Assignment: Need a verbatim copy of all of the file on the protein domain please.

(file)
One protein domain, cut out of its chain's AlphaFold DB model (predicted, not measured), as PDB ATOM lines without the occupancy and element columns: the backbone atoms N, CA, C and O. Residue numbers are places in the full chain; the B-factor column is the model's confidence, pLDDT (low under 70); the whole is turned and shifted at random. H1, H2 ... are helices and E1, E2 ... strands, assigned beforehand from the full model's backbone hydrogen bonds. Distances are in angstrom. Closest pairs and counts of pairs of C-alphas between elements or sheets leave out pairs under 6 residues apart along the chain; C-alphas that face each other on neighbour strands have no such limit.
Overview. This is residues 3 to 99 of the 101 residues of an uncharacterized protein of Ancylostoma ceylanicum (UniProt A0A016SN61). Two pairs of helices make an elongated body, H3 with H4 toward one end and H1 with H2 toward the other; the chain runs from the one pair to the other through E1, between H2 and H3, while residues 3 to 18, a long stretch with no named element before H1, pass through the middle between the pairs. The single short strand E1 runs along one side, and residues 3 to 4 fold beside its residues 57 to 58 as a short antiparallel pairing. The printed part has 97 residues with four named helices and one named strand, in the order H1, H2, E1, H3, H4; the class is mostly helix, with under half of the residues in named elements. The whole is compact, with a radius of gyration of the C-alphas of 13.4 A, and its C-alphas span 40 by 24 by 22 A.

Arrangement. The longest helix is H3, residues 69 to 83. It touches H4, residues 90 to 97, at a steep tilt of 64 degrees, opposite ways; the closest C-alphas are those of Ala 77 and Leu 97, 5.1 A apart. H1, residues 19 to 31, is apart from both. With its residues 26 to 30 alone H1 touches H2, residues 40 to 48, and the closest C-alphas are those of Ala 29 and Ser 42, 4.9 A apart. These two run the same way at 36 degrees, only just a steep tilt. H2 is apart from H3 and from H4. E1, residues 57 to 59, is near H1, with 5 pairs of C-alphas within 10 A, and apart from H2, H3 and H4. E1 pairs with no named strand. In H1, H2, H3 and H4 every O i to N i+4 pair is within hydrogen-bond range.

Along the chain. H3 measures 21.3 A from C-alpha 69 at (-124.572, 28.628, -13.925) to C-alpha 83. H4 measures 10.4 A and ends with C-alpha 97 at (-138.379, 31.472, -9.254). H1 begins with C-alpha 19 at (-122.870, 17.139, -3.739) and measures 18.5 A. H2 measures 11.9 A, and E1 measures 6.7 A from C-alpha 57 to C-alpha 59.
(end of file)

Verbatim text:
One protein domain, cut out of its chain's AlphaFold DB model (predicted, not measured), as PDB ATOM lines without the occupancy and element columns: the backbone atoms N, CA, C and O. Residue numbers are places in the full chain; the B-factor column is the model's confidence, pLDDT (low under 70); the whole is turned and shifted at random. H1, H2 ... are helices and E1, E2 ... strands, assigned beforehand from the full model's backbone hydrogen bonds. Distances are in angstrom. Closest pairs and counts of pairs of C-alphas between elements or sheets leave out pairs under 6 residues apart along the chain; C-alphas that face each other on neighbour strands have no such limit.
Overview. This is residues 3 to 99 of the 101 residues of an uncharacterized protein of Ancylostoma ceylanicum (UniProt A0A016SN61). Two pairs of helices make an elongated body, H3 with H4 toward one end and H1 with H2 toward the other; the chain runs from the one pair to the other through E1, between H2 and H3, while residues 3 to 18, a long stretch with no named element before H1, pass through the middle between the pairs. The single short strand E1 runs along one side, and residues 3 to 4 fold beside its residues 57 to 58 as a short antiparallel pairing. The printed part has 97 residues with four named helices and one named strand, in the order H1, H2, E1, H3, H4; the class is mostly helix, with under half of the residues in named elements. The whole is compact, with a radius of gyration of the C-alphas of 13.4 A, and its C-alphas span 40 by 24 by 22 A.

Arrangement. The longest helix is H3, residues 69 to 83. It touches H4, residues 90 to 97, at a steep tilt of 64 degrees, opposite ways; the closest C-alphas are those of Ala 77 and Leu 97, 5.1 A apart. H1, residues 19 to 31, is apart from both. With its residues 26 to 30 alone H1 touches H2, residues 40 to 48, and the closest C-alphas are those of Ala 29 and Ser 42, 4.9 A apart. These two run the same way at 36 degrees, only just a steep tilt. H2 is apart from H3 and from H4. E1, residues 57 to 59, is near H1, with 5 pairs of C-alphas within 10 A, and apart from H2, H3 and H4. E1 pairs with no named strand. In H1, H2, H3 and H4 every O i to N i+4 pair is within hydrogen-bond range.

Along the chain. H3 measures 21.3 A from C-alpha 69 at (-124.572, 28.628, -13.925) to C-alpha 83. H4 measures 10.4 A and ends with C-alpha 97 at (-138.379, 31.472, -9.254). H1 begins with C-alpha 19 at (-122.870, 17.139, -3.739) and measures 18.5 A. H2 measures 11.9 A, and E1 measures 6.7 A from C-alpha 57 to C-alpha 59.